It s difficult to present a 2011 budget without repeating the same negative, economic data we ve heard over the last few years, exemplified by our Governor s recent presentation of a budget she hates and, in places, considers amoral. Despite those elements, Timberland is at a place where we can also focus on the positives. Through the adversity of the last few years we have been reminded of just where the core strengths of Timberland Regional Library exist, its staff and its patrons. Oddly enough, in 2009, the year we were celebrating Timberland s 40th anniversary, was the same year we began to question its future. While fondly remembering the days of bookmobiles, we were forced to look forward and conduct a complete re-examination of how we work. Review was made of every function, searching for efficiencies and struggling for savings without sacrificing the quality of our public services. Throughout Timberland, contributions were made in creative, thoughtful ways that put the focus squarely on the public s need in times of limited resources. Town hall meetings were held, discussion groups were created, public comments were noted and task forces were built to gather information and institute new ideas to confront an economy that wasn t only in a recession but in a resetting. As a result of our planning and many changes to library operations, in 2010 we achieved financial equilibrium. Hard decisions were confronted which resulted in a great deal of the burden being placed on the shoulders of front-line staff members. In a fluid situation we learned a great deal. As Louisa May Alcott once said, I am not afraid of storms, for I am learning to sail my ship. A reminder of storms past are as follows: 2009 y y y y y y y 2010 y y y y Symphony replaced Horizon as Timberland s integrated library system. Launched new TRL website. Library Director search which led to the hiring of Michael Crose. New telephone and network system planning and discussion completed in preparation for 2011 installation. 5 Open library hours reduced by 126 hours. Sunday library hours eliminated. Substitute and extra hours were all but eliminated. Temporary hiring freeze holding multiple positions open. Patron holds and check-outs limited. Overdue fines charged for the first time in Timberland s history. Revised budget reduced General Fund expenditures 4.5% or $888,492.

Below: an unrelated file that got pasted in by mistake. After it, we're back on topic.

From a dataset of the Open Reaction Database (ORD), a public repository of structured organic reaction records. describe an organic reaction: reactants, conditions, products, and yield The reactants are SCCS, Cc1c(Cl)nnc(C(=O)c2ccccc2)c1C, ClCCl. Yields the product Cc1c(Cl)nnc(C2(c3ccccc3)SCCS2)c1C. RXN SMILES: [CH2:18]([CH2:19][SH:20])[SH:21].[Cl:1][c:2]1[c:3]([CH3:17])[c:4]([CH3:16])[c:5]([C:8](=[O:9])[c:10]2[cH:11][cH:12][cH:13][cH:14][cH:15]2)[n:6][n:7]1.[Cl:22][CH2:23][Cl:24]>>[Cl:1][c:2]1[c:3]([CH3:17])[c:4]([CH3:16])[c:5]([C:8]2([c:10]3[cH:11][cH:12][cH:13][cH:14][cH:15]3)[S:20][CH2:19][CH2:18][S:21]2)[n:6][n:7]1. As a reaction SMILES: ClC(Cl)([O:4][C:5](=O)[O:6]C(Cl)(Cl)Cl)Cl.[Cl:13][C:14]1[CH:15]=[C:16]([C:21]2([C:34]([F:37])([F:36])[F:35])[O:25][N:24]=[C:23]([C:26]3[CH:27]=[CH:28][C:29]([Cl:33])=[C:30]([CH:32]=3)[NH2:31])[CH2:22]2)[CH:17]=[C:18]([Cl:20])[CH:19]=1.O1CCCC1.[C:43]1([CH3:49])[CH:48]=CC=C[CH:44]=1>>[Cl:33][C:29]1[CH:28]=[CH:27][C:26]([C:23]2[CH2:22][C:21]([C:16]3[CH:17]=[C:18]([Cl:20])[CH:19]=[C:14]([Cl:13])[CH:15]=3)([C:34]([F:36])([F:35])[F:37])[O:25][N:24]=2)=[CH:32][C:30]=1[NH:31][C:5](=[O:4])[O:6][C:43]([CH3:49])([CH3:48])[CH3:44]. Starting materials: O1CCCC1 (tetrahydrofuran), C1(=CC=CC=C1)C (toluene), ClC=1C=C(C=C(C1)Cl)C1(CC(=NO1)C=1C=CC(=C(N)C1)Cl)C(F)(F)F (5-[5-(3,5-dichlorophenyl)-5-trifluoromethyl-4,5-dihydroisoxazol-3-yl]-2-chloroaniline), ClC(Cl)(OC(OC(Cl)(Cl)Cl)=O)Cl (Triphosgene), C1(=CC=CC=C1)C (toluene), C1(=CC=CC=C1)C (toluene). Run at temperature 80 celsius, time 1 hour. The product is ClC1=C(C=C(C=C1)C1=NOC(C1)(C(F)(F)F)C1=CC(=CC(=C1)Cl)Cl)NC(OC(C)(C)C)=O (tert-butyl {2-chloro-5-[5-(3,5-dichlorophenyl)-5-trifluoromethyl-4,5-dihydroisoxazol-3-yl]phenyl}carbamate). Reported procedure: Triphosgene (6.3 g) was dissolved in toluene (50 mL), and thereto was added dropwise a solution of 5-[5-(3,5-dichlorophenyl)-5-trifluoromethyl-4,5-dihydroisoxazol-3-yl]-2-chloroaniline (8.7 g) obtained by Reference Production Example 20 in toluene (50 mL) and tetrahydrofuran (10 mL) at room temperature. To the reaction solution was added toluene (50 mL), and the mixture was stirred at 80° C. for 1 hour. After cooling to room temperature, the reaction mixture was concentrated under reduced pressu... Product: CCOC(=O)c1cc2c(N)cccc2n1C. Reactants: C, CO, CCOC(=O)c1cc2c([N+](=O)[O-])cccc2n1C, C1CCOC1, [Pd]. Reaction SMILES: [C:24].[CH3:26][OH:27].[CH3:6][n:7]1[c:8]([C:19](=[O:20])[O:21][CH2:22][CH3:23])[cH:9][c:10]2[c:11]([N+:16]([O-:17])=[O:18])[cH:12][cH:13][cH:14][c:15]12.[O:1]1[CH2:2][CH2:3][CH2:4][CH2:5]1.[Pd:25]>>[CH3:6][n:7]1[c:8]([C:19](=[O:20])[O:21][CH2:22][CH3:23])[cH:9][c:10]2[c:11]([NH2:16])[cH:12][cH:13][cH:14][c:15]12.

As we look forward to 2011 the overall goal is to maintain the stability found in 2010, carry forward core services as structured in 2010, maintain Timberland as a patron focused organization and keep sharpest focus for the front lines. The principle of saving jobs to the best extent possible when confronted with difficult decisions will continue. Major initiative includes the following: 2011 Major initiatives: y Major telephone and network system upgrade in January and February 2011. The last major expenditure of this type was 10 years ago. Review staff levels within peer groups. Continue co-operative efforts with like agencies reaching further out into our communities. Expand opportunities in Children, Teen and Adult Services. All Staff Training Day 2011. It s important to meet at least once a year. Directed by Human Resources but presented as a staff event utilizing internal talents once again. Provide opportunities for training and professional advancement for staff. Join the Early Learning Public Library Partnership, a key to early learning. Working with tribal communities as strategic partnerships. Develop a long-range plan and methodology for annual evaluation and ongoing updates. Facility evaluation for ADA compliance (Sally Nash is ADA Compliance Officer). Facilities planning for Ocean Park and Oakville. Finalize contract negotiations with staff. Materials budget maintained at just under 14%.
y y y y y y y y
With anticipation of minimum revenues and maximum change we present Timberland Regional Library s 2011 budget as the foundation for long-range planning. Special thanks to all who have contributed, to our patrons for their continuing support and to our amazing staff who have helped carry us through this storm.
Public Service Resources
Public Service 172.075 FTEs
Grays Harbor 29.675 FTEs
Lewis 28.65 FTEs
Mason 22.475 FTEs
Pacific 15.35 FTEs
Thurston 75.925 FTEs
Aberdeen 10.925 FTEs
Amanda Park 1.6 FTEs
Centralia 13.375 FTEs Chehalis 5.875 FTEs
Hoodsport 1.8 FTEs
North Mason 6.25 FTEs
Ilwaco 3.1 FTEs Naselle 2.65 FTEs
Lacey 23.725 FTEs Olympia 24.9 FTEs Tenino 3.2 FTEs Tumwater 16.6 FTEs Yelm 7.5 FTEs
Elma 3.6 FTEs Hoquiam 4.05 FTEs McCleary 1.7 FTEs Montesano 3.5 FTEs Oakville 1.8 FTEs Westport 2.5 FTEs
Mt View 2.125 FTEs Packwood 1.775 FTEs Salkum 2.2 FTEs Winlock 3.3 FTEs
Shelton 14.425 FTEs
Ocean Park 3.25 FTEs Raymond 4.0 FTEs South Bend 2.35 FTEs